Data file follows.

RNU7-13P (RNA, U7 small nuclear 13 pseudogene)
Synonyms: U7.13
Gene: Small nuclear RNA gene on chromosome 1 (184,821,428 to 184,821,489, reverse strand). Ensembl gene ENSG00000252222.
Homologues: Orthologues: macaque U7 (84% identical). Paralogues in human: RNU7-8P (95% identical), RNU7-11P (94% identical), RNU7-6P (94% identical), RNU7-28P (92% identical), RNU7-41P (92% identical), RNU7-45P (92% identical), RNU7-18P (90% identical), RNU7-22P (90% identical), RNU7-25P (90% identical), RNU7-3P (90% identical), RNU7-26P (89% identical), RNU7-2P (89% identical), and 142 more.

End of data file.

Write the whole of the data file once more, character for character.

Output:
RNU7-13P (RNA, U7 small nuclear 13 pseudogene)
Synonyms: U7.13
Gene: Small nuclear RNA gene on chromosome 1 (184,821,428 to 184,821,489, reverse strand). Ensembl gene ENSG00000252222.
Homologues: Orthologues: macaque U7 (84% identical). Paralogues in human: RNU7-8P (95% identical), RNU7-11P (94% identical), RNU7-6P (94% identical), RNU7-28P (92% identical), RNU7-41P (92% identical), RNU7-45P (92% identical), RNU7-18P (90% identical), RNU7-22P (90% identical), RNU7-25P (90% identical), RNU7-3P (90% identical), RNU7-26P (89% identical), RNU7-2P (89% identical), and 142 more.